This! ^ ^ ^
This installer is starting to sound less and less like a true professional...
Just to be clear, you're saying that you'd prefer the single wall corrugated vs the double wall smooth? Why is the double-ply stuff so garbage? I'm legitimately curious--I know nothing here.

This is more or less what he's been telling me:
 

brenndatomu

Minister of Fire
Aug 21, 2013
5,258
NE Ohio
You can also use a flexible oval liner
You talking about factory ovalized, or site ovalized? Kinda sounds like this guy might do a hack job on site ovalized...
 

bholler

Chimney sweep
Staff member
Jan 14, 2014
21,910
central pa
You talking about factory ovalized, or site ovalized? Kinda sounds like this guy might do a hack job on site ovalized...
We have an ovalizer so we can ovalizer our own. But doing it without one turns into a hack job.
 

bholler

Chimney sweep
Staff member
Jan 14, 2014
21,910
central pa
Yes! This is the stuff I linked to the installer and asked for by name (because I saw so many people on here recommending it) and he said it wouldn't work if there are any bends. I'm going to go snoop up the chimney and see if I can find daylight.


Just to be clear, you're saying that you'd prefer the single wall corrugated vs the double wall smooth? Why is the double-ply stuff so garbage? I'm legitimately curious--I know nothing here.

This is more or less what he's been telling me:
I really prefer heavy wall or midweight liners. They are still smoothwall but way more durable. But I would choose regular correlated light wall over the 2ply stuff any day.
 

brenndatomu

Minister of Fire
Aug 21, 2013
5,258
NE Ohio
Update: called BK and one of their techs confirmed what we all already knew (that the oval liner wouldn't cause that much of a draft reduction and that they very much recommend an insulated liner). I emailed this installer back and asked if we could use an insulated oval liner, and he said
My math shows that ovalizing a standard 6" flex liner only reduces the area by .78 sq inches...any loss of draft easily made up by insulating the liner and/or adding a foot or two on height to the chimney (if its less than, say 18' tall total...anything over 18' tall you will probably have plenty of draft anyways IMO)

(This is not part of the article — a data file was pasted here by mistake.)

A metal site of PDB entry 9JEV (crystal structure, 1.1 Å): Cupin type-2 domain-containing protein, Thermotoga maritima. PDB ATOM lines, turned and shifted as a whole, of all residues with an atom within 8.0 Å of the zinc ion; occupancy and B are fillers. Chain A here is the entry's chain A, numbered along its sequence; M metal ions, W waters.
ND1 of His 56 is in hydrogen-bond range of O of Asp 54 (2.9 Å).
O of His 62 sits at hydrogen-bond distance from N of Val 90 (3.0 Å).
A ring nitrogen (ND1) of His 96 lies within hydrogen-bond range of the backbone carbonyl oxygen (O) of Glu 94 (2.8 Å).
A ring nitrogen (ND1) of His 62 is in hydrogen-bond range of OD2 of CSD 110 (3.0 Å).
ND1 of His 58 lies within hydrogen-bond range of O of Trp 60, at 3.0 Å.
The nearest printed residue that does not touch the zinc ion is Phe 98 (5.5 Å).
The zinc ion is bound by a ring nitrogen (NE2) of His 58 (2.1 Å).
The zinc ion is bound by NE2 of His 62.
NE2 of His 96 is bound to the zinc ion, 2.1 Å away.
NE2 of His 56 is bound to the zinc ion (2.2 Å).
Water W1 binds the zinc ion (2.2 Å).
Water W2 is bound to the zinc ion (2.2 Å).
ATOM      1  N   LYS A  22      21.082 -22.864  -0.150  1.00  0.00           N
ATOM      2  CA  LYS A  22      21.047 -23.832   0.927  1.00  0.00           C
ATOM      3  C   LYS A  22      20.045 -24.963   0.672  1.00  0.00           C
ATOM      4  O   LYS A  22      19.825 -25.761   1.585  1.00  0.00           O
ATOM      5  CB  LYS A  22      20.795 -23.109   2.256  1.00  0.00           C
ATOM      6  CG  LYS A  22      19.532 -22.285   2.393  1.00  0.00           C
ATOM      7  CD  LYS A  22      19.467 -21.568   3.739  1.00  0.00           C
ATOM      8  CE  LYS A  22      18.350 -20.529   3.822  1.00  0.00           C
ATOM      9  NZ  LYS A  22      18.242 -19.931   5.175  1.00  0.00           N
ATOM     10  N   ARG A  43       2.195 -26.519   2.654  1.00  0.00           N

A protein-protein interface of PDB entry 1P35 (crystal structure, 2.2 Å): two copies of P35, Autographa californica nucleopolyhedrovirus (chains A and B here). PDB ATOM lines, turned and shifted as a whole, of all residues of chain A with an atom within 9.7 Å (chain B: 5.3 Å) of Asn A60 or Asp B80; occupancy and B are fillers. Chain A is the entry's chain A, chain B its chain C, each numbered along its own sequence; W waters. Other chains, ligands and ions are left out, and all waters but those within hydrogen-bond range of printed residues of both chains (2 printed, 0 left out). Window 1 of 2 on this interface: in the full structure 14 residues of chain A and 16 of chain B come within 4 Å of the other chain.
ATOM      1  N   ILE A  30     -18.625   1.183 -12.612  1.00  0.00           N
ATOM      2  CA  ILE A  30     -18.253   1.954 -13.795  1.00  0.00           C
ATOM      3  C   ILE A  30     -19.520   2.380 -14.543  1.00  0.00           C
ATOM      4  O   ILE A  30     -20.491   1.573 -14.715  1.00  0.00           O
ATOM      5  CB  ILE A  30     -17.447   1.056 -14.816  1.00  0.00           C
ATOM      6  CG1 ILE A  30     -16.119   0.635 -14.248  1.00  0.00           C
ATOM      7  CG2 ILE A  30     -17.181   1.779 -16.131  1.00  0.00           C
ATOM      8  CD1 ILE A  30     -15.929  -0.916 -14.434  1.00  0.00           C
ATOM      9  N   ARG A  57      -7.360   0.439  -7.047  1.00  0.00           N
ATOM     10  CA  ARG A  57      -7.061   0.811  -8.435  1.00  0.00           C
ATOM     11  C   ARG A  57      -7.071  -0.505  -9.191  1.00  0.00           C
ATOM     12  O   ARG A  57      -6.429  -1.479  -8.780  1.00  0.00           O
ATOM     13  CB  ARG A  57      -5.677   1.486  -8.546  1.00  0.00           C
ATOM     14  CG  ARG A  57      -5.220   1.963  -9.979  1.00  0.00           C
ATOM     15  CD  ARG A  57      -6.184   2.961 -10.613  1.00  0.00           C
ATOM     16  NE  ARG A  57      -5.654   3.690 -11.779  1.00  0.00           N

Height can be added by mounting a transition plate on top of the masory chimney to attach the new liner to, then height is added by going on up with class A insulated chimney pipe from there.
 
Last edited:

Kilos

New Member
Sep 14, 2020
5
Connecticut
I really prefer heavy wall or midweight liners. They are still smoothwall but way more durable. But I would choose regular correlated light wall over the 2ply stuff any day.
Good to know, thanks. The installer I've been talking to just got back to me today. He says he can do the job insulated with ceramic wrap, but he'd be using a standard 6" liner ovalized on-site down to 5" x 7" ish. He told me this is the brand they'd use:

I wonder if it's decent product?

I'm not sure if I can just ask him to upgrade to midweight or heavy liner (I don't know how these companies do ordering or what).
 

bholler

Chimney sweep
Staff member
Jan 14, 2014
21,910
central pa
Good to know, thanks. The installer I've been talking to just got back to me today. He says he can do the job insulated with ceramic wrap, but he'd be using a standard 6" liner ovalized on-site down to 5" x 7" ish. He told me this is the brand they'd use:

I wonder if it's decent product?

I'm not sure if I can just ask him to upgrade to midweight or heavy liner (I don't know how these companies do ordering or what).
I have never heard of that company but it is a listed liner system so it is probably fine. Ask them if they have an ovalizer they will be using. Or if they will just be smashing it with a board and hammer. If it is the second one find someone else to do it. And yes you should be able to request a heavier liner. They may say no but it can't hurt to ask. We get requests for light wall to save money and we always say no for wood or coal.


Aldo ask him how he is going to maintain proper volume in that ovalized 6" liner.